DoD gives new guidance to veterans with bad discharges

5817496557 fc63b7e2c2 b DoD gives new guidance to veterans with bad discharges

A silhouette of a U.S. soldier. ( Spc. George N. Hunt/U.S. Army)

By Caitlin M. Kenney

Veterans who received less than honorable discharges from the military while they suffered from issues stemming from military sexual assault or other mental health issues are getting further clarification from the Department of Defense for reviewing these discharges.

“In the past few years, the department has issued guidance for consideration of post-traumatic stress disorder (PTSD) and Traumatic Brain Injury (TBI) but there remained some questions about how the guidance applied to sexual assault, sexual harassment, or mental health conditions other than PTSD,” the press announcement reads.

“This guidance fills in the gaps and resolves any confusion that veterans or the review boards may have had, and it ensures a fair and equitable review of separations for all veterans.”

Having bad discharge paperwork can cause a veteran to go without health benefits, education benefits, or to apply for state assistance.

John Hoellwarth, national communications director for AMVETS, said that the new guidance is “a positive step.”

“I think it’s a long time coming. I think there are a lot of guys out there, a lot of women out there, who need VA health care after they leave and aren’t currently getting it,” he said. “And I’m really glad that there’s some guidance.”

AMVETs is concerned that “some of the discharges that have been handed out previously for mental health issues and the like, is that they preclude service members from getting the care that they need,” Hoellwarth said.

Read: “If you have an OTH discharge, the American Legion may be able to help upgrade it”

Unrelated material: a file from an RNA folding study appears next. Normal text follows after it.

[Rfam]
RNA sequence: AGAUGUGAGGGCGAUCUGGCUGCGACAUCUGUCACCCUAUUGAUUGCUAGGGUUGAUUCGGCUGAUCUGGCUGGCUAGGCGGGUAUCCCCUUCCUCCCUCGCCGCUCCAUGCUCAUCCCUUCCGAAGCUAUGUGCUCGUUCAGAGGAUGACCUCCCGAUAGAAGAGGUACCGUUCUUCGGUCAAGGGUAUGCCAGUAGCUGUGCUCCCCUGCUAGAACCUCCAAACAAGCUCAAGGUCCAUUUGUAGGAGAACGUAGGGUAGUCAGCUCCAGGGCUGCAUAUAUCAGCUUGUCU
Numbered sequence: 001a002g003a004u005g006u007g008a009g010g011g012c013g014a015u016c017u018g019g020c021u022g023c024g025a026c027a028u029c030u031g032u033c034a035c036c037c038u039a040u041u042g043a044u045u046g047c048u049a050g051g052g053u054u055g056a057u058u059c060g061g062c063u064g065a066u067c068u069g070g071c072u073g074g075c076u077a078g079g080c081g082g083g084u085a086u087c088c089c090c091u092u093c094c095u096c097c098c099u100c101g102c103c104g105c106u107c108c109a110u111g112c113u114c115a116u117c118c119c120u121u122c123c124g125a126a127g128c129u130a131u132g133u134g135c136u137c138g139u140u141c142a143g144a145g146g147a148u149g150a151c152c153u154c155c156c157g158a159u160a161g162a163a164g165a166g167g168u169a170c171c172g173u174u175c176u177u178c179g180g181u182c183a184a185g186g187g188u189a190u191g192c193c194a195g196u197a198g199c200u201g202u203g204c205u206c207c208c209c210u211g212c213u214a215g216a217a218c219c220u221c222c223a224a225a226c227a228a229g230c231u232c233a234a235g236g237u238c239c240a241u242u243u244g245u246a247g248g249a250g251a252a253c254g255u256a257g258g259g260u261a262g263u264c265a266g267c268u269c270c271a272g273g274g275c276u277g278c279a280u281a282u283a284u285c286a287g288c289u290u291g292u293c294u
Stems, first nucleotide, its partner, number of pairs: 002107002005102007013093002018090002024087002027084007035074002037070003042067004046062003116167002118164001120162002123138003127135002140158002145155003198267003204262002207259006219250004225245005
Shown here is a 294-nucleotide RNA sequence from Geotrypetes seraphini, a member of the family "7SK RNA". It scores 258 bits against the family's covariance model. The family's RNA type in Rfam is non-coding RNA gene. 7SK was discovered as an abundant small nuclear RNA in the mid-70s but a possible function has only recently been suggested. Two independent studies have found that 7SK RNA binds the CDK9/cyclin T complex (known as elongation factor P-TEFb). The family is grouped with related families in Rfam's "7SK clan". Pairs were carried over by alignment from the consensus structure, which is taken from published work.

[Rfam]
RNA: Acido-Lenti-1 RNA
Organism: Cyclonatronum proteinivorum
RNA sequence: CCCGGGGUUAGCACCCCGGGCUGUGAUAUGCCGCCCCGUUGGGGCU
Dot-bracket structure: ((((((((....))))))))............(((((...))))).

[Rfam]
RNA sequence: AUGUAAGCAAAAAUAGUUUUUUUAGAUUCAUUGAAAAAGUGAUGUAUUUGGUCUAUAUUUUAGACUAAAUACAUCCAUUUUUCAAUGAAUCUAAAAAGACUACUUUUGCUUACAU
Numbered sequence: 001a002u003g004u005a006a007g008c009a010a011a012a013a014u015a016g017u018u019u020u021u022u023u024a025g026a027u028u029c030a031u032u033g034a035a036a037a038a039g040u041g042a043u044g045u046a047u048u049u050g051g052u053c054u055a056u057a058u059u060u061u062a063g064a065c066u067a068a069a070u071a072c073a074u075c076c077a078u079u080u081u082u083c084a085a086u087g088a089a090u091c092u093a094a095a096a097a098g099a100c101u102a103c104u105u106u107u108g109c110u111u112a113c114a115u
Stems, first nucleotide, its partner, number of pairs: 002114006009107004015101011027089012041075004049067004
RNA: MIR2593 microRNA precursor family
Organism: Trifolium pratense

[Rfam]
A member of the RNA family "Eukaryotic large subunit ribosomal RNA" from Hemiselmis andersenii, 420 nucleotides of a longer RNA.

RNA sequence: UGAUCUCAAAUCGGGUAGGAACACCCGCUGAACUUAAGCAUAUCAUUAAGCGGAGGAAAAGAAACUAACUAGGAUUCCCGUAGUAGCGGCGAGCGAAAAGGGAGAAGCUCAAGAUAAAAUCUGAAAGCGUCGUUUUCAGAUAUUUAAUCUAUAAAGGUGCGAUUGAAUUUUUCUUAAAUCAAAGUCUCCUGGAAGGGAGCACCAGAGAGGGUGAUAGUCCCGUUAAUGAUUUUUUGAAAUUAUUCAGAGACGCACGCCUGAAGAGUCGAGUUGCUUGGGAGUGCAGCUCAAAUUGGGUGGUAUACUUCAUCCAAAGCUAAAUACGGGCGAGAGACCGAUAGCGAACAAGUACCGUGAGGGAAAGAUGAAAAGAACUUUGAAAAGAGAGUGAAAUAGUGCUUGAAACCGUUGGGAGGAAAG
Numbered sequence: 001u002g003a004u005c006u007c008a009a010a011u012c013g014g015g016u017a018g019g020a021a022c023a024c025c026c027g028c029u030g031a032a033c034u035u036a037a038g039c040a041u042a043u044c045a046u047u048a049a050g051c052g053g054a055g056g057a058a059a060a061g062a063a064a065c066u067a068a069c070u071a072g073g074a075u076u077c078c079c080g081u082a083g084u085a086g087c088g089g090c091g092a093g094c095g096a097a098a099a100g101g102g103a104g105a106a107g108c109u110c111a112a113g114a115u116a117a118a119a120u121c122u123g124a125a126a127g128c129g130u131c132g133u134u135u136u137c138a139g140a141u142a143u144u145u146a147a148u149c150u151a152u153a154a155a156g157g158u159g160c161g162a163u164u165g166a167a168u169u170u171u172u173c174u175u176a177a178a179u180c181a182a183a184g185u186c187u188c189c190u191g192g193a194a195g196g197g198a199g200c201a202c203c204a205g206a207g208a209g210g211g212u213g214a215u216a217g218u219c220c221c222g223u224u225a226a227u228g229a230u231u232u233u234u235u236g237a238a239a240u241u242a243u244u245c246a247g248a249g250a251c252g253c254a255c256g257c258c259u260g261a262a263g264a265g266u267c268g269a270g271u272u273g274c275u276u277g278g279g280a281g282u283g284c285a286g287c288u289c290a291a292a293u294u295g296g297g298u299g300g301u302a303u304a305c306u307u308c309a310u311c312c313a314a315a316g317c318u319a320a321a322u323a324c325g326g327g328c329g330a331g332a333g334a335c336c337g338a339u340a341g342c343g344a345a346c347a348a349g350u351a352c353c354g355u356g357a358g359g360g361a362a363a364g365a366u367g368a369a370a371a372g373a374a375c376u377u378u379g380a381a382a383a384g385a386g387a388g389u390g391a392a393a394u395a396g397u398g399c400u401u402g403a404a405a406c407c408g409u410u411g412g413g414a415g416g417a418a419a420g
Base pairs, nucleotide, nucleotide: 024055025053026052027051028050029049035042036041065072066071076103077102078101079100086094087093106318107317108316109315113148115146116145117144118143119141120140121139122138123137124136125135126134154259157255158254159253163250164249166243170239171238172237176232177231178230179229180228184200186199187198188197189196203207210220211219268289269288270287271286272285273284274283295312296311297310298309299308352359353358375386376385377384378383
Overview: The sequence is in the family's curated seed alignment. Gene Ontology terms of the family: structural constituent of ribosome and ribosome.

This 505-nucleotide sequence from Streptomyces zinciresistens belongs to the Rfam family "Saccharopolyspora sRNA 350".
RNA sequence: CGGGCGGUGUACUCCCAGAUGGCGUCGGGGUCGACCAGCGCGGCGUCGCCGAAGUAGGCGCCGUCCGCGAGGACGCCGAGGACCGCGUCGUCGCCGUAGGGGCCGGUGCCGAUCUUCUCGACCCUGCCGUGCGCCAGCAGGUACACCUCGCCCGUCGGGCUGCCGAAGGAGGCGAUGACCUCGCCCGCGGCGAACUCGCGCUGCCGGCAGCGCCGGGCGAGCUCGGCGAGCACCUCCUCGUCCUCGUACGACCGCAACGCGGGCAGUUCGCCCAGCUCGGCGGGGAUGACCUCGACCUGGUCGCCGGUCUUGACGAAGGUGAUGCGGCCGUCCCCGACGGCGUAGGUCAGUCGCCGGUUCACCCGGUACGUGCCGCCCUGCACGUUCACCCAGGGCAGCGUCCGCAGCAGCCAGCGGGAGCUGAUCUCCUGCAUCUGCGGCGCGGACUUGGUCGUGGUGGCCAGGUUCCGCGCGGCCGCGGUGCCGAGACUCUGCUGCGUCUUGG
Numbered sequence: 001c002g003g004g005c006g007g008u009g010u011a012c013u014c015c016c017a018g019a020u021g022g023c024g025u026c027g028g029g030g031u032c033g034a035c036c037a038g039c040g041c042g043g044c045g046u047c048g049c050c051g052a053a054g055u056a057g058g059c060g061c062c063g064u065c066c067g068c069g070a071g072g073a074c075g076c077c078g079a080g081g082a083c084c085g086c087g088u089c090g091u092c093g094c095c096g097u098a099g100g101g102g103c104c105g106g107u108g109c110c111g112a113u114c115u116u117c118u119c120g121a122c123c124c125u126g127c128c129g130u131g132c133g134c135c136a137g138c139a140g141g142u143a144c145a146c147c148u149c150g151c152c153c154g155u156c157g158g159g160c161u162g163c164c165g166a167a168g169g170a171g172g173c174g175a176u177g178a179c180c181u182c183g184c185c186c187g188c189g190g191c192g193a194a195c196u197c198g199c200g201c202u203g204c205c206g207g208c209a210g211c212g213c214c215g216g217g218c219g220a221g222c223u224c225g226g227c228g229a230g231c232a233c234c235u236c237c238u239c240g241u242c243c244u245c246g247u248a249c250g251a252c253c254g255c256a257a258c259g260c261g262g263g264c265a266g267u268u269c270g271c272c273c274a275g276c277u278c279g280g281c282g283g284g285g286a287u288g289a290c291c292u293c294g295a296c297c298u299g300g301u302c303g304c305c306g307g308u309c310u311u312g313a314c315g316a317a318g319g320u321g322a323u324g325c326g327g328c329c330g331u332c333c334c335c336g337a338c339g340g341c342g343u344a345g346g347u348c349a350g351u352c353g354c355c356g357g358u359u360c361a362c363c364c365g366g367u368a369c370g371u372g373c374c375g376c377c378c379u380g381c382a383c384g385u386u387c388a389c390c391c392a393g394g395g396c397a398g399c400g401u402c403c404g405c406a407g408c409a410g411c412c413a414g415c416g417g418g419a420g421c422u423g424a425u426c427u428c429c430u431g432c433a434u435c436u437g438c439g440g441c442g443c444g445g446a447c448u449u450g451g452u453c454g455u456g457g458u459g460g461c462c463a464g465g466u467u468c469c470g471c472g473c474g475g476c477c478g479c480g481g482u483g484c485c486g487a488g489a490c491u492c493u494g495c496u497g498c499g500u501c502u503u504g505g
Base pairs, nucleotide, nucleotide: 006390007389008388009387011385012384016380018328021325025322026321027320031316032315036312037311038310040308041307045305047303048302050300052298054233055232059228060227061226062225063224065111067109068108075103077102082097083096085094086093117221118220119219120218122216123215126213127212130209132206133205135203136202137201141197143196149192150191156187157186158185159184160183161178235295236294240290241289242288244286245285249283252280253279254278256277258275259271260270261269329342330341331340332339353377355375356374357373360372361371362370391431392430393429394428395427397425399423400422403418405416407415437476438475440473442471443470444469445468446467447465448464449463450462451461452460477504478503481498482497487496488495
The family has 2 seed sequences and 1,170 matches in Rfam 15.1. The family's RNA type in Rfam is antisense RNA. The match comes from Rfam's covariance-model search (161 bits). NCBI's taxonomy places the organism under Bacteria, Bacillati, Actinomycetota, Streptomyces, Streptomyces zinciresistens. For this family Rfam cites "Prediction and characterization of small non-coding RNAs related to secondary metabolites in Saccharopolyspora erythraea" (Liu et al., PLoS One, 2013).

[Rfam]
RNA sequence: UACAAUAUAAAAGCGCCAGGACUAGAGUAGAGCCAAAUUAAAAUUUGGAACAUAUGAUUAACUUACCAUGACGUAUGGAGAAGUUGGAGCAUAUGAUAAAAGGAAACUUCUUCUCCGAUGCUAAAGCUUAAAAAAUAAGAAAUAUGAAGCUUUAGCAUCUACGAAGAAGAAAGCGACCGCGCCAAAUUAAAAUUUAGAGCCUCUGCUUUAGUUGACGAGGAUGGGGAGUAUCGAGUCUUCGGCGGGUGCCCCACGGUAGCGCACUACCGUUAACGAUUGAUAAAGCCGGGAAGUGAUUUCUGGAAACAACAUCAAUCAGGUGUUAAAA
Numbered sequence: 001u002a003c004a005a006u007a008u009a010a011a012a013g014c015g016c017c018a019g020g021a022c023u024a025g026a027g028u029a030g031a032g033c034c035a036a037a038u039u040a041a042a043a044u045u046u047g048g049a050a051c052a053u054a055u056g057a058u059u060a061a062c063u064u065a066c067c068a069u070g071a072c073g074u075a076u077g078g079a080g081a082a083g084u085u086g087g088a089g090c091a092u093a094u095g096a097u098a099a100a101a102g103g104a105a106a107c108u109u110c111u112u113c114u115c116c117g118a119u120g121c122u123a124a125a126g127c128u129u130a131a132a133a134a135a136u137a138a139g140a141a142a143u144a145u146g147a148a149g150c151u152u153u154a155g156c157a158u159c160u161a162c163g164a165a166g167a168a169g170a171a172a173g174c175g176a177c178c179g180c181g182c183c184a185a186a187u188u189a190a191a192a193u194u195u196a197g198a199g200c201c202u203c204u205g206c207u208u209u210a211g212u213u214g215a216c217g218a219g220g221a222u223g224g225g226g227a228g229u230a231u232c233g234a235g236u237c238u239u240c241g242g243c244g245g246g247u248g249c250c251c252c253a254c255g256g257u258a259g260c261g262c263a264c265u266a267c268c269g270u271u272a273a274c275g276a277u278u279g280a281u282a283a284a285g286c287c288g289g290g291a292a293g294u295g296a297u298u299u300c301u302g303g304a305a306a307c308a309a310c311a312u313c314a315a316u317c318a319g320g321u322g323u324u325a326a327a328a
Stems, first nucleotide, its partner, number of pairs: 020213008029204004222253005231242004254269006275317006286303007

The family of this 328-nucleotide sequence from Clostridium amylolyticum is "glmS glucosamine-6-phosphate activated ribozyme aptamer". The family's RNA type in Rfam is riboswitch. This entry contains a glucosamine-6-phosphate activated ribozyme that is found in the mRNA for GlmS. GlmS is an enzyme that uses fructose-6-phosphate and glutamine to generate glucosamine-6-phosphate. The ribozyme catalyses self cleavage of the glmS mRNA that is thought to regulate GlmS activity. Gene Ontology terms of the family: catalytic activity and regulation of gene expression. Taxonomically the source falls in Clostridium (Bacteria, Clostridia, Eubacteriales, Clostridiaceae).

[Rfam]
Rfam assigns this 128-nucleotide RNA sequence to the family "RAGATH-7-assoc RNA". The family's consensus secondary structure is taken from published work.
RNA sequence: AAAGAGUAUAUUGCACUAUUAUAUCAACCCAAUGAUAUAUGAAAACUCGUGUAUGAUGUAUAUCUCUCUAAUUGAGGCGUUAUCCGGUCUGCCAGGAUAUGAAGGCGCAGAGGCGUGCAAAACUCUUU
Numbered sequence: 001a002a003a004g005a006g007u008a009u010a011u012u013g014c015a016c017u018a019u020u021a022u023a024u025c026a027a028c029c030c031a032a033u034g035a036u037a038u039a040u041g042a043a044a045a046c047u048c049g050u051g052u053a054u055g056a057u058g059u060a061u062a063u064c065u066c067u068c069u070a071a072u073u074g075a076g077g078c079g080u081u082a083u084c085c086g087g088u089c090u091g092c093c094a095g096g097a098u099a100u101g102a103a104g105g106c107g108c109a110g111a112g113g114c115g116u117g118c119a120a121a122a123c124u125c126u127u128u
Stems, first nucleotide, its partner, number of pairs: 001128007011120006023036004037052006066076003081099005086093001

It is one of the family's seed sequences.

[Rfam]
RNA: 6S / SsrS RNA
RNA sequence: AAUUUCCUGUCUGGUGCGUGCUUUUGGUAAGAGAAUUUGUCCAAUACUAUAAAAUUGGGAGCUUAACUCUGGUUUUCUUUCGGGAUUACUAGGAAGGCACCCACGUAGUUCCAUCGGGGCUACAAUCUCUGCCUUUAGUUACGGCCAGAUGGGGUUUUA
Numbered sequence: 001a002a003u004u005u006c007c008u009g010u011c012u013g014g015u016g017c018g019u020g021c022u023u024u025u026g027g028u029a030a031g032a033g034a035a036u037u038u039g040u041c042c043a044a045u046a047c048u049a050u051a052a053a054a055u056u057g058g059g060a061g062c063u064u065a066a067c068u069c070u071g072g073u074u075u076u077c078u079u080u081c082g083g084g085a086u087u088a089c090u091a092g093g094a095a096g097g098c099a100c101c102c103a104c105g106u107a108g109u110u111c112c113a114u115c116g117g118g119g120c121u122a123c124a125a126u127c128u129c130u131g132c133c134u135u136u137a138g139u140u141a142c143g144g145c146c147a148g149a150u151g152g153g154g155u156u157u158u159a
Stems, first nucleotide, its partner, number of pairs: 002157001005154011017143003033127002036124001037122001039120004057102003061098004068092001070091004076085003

Alex Zhang, assistant director of DoD Board and national cemetery at the American Legion said the organization is still reviewing the new guidance and how it can help veterans with discharge upgrades.

For the Legion’s own work in discharge upgrades, the new guidance “supports the efforts that we make,” he said. “It’s like less of a hurdle so now it makes it easier. But it also clarifies things for the DoD board to say hey, now you really have to take this into further consideration.”

Zhang also said that over 700,000 veterans need or are seeking upgrades to their discharges and hopes that this new guidance will help reduce those numbers.

Kristofer Goldsmith, assistant director for policy and government relations at Vietnam Veterans of America and founder of High Ground Veterans Advocacy, has been advocating to get relief for veterans with these “Bad Paper” discharges.

“This is long awaited progress,” he said, “this is something that’s been in the works for, if you count all the works that my colleagues at Vietnam Veterans of America have put in, this is something they’ve waited for about 50 years for.”

But Goldsmith wants to see a faster resolution for these veterans who are without benefits and have suffered because of it, including with homelessness and a higher risk of suicide.
“If they don’t immediately act to reinstate the benefits that these veterans deserve, we’re not really doing anything to help the most at risk veterans.”

Goldsmith says it takes more than a year for a veteran to appeal their discharge and to hear back from the review board. And it is even harder to do without a lawyer.

“So this new memorandum is a positive sign that DoD is recognizing that there is a problem, but it’s going to be years before people start to see the benefit,” he said.

Connect: @CaitlinMKenney |

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